For children with different bodies, honesty and disclosure can help to avoid a lifetime of shame.
In 2010, I completed an autobiographical documentary called Orchids: My Intersex Adventure. Orchids is a highly personal account of being intersex – or rather, of having an intersex variation called Androgen Insensitivity Syndrome (AIS). This experience defined my childhood, my adolescence and indeed much of my adulthood.
Having AIS means my body cannot process hormones such as testosterone, so despite having typically male chromosomes, I was born feminine and identify as female. Along with AIS, there are a whole range of intersex variations – basically, people can possess a mixture of physical, hormonal or genetic features that are neither exclusively female nor male.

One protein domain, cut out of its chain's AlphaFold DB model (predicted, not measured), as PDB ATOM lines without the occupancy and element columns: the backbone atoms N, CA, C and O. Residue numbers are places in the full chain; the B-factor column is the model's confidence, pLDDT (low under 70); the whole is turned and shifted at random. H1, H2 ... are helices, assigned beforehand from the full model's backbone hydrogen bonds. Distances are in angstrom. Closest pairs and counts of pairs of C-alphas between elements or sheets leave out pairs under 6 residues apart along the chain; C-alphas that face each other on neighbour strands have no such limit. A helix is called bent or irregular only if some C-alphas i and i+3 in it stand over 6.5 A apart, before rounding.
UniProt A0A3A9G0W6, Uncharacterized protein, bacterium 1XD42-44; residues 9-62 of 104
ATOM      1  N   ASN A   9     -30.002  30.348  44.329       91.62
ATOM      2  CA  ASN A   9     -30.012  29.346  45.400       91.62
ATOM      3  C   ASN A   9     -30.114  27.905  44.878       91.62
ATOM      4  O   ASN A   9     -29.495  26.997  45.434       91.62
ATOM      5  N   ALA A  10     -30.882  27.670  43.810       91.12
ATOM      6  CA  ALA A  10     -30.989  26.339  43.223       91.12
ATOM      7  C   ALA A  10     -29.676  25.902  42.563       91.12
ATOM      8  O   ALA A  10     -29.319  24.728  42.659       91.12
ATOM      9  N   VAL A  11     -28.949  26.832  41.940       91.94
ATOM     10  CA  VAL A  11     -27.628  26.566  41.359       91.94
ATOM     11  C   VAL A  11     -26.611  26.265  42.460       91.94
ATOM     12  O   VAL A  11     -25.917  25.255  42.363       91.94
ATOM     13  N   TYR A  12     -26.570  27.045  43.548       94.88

AIS is a bummer in that I am not able to have children. Other than that, my body works wonderfully well. For me, the real issue was how my family behaved.
Although my parents knew the truth, nothing was said for many years. A cone of silence permeated the family circle – as a result, I learned that my difference was a shameful secret.
I was 17 when I found out I had this rare genetic variation. My mum told me soon after I’d graduated from high school. The news was a shock, but also a relief after so many years spent wondering what was wrong with me: I didn’t menstruate, and, from my own explorations, I realised I had a very short vaginal canal. Despite finally learning the truth, I was told to keep quiet about who and what I was.
Soon after my discovery, I underwent surgery to remove the undescended testes residing inside my abdomen, which were at risk of becoming cancerous. Most children who are intersex don’t get the chance to choose, but the surgery was my decision. That said, I was totally unprepared for what came next.